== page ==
So time for another book review. Today I want to write about my friend* Dana Corby's book 'royal Roads: Pilgrimages through the Four Elements and Beyond' co-authored with Bjeon-Erik Hartsfvang. I'm friends with Dana on social media and became aware of this book when I saw her posting about it. Its a bit outside my usual purview but I think it overlaps enough with my own witchcraft practices that it makes sense to review it here.
Royal Roads, on the surface, would appear to be a book about connecting to the four elemental realms of Wicca and most popular forms of paganism. However this slim books is about far more than just that, digging into vital topics like spiritual journeywork and warding. I particularly liked that it used practical examples to illustrate points and also included a lot of clear instructions for the exercises. It's the sort of book that manages to convey more complicated material in a very accessible way, and that is something I wish I could say about more books.
After the introduction the first three chapters teach the reader how to make a scrying mirror, create magical fluids, and cast a circle. Although my own witchcraft has a different flow to it I appreciated learning these methods and understanding the concepts behind them. It was particularly nice to see the older method of creating a scrying mirror described, as that's something I haven't seen discussed in a long time. I also very much liked that the chapter on circle casting laid out various reasons why a person might cast a circle, another subject which often tends to be ignored or only get a surface treatment.
Possibly my favourite chapter was 5 'Standing Black Watch'. This revolves around the wider concept of properly warding a ritual space by having a person outside the ritual activity guard the area and people. It is particularly essential in group workings (as well as some types of ritual seeing or oracle practices) but isn't something I have personally seen written about very often. I think the authors here handled it very well and loved that they included practical examples of the concerns that come up when a group isn't properly warded or the energy handled as it should be. Honestly I would recommend this book just for this chapter.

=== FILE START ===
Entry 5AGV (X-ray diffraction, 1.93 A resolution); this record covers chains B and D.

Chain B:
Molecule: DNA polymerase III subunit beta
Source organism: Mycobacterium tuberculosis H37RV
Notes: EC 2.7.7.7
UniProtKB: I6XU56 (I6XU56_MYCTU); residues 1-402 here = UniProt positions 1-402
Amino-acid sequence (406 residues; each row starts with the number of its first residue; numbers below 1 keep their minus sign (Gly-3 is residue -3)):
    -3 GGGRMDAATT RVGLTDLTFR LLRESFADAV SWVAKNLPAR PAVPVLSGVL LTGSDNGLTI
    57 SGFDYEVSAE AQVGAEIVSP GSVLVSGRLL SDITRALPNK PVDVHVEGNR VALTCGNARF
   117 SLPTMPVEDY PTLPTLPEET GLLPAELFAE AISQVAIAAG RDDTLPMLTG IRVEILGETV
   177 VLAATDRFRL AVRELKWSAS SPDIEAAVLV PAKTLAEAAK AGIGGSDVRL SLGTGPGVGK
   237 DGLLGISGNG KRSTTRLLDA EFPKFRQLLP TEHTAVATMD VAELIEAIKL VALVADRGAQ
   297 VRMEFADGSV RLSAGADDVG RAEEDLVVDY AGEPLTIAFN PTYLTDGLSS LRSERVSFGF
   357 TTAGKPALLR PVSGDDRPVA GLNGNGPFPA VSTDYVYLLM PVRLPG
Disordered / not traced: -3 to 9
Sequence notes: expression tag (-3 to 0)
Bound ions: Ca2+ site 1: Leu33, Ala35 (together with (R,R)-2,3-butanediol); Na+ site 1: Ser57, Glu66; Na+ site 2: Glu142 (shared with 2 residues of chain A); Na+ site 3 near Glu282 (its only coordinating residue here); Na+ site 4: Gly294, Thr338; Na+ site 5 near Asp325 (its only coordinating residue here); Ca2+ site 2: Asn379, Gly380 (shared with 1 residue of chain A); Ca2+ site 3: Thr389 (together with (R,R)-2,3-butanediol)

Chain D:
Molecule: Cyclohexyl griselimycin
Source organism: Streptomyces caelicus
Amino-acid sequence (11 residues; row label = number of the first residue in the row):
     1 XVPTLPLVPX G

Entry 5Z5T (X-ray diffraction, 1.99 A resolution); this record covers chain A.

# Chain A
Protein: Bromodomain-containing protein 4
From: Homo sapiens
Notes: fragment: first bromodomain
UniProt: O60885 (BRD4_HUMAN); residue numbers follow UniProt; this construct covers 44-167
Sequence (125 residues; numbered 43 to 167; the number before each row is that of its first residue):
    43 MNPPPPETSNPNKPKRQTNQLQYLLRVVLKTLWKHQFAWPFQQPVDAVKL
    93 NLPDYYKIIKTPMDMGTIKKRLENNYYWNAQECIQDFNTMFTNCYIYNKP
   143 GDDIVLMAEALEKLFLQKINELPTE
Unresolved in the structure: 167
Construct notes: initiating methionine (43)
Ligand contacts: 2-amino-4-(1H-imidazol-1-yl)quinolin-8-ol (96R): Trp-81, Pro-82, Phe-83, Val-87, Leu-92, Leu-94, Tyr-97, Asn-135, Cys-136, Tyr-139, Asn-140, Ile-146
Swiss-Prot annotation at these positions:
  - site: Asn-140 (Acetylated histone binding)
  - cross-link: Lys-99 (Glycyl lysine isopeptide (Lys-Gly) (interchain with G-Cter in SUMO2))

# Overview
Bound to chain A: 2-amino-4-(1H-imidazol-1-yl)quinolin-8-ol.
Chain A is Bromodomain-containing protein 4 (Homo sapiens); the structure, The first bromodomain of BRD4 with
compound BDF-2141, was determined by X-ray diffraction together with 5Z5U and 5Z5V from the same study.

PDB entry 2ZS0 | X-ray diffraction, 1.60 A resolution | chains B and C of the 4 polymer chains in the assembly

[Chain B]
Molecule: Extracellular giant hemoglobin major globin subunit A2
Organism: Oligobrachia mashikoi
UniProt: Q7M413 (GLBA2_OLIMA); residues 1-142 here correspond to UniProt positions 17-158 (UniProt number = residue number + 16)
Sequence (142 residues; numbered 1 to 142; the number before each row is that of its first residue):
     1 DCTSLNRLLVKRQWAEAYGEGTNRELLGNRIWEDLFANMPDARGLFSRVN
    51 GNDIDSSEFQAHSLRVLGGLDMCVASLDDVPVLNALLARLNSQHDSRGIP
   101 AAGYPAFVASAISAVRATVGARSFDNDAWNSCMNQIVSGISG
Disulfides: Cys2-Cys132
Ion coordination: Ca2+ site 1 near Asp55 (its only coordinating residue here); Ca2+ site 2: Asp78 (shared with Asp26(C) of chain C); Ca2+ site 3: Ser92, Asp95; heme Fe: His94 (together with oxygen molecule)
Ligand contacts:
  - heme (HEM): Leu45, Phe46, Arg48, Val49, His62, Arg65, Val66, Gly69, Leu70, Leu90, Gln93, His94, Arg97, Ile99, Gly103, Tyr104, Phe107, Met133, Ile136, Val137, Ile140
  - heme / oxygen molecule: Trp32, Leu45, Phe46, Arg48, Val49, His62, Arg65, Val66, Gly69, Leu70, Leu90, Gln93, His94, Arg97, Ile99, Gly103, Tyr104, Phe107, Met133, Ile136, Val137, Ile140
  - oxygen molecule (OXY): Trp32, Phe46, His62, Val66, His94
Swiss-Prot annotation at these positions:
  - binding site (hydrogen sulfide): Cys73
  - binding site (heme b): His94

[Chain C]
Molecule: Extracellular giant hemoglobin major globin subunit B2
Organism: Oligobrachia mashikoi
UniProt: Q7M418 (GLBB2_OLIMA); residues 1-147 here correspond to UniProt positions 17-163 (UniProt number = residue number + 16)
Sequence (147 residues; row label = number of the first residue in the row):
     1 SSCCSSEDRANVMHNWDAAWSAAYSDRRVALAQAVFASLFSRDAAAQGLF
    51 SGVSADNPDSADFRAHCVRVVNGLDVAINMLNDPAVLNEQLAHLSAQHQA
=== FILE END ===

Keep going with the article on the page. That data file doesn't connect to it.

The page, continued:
The chapter 6 gets into how to engage in spiritual journeywork through guided relaxation and 7 through 11 are various suggested 'pilgrimages' or journeys. Some of the initial structuring is heavily focused on a specific Wiccan approach, which isn't my personal path, but even for people like me who don't tend to be correspondence heavy with their approach I think these exercises have a lot of value. The actual guided script is very good and takes a thorough approach to getting people in and out of themselves.
Chapter 12 is a short discussion of the post journey experience, including a method to retain as much information as possible. Again this is something that other books often lack and although its a short chapter it includes an excellent group of questions to answer framed to help maximize how much is retained. I've always been an advocate of journaling immediately after journeying but I had never thought to use a specific set list of questions to help with that. Its an idea I intend to use myself going forward.
The last few chapters are lists and discussion of elemental correspondences, with a final discussion on the value of elemental focus and connection. This nicely wraps up the small text and emphasizes the value of the work that has been suggested throughout.
Overall I found this book valuable, despite its divergence form my own personal practice, and enjoyed both the material I was familiar with as well as that which was new to me. I think the book would be useful for those just starting out but can also offer some useful tips for more experienced people. The exercises are some of the best I've seen and I believe the results people can get from them will be both interesting and useful.
*I am friends with Dana Corby on social media, however that has not influenced this review. If I had not liked the book or thought it was worth recommending to others, I would simply not have reviewed it.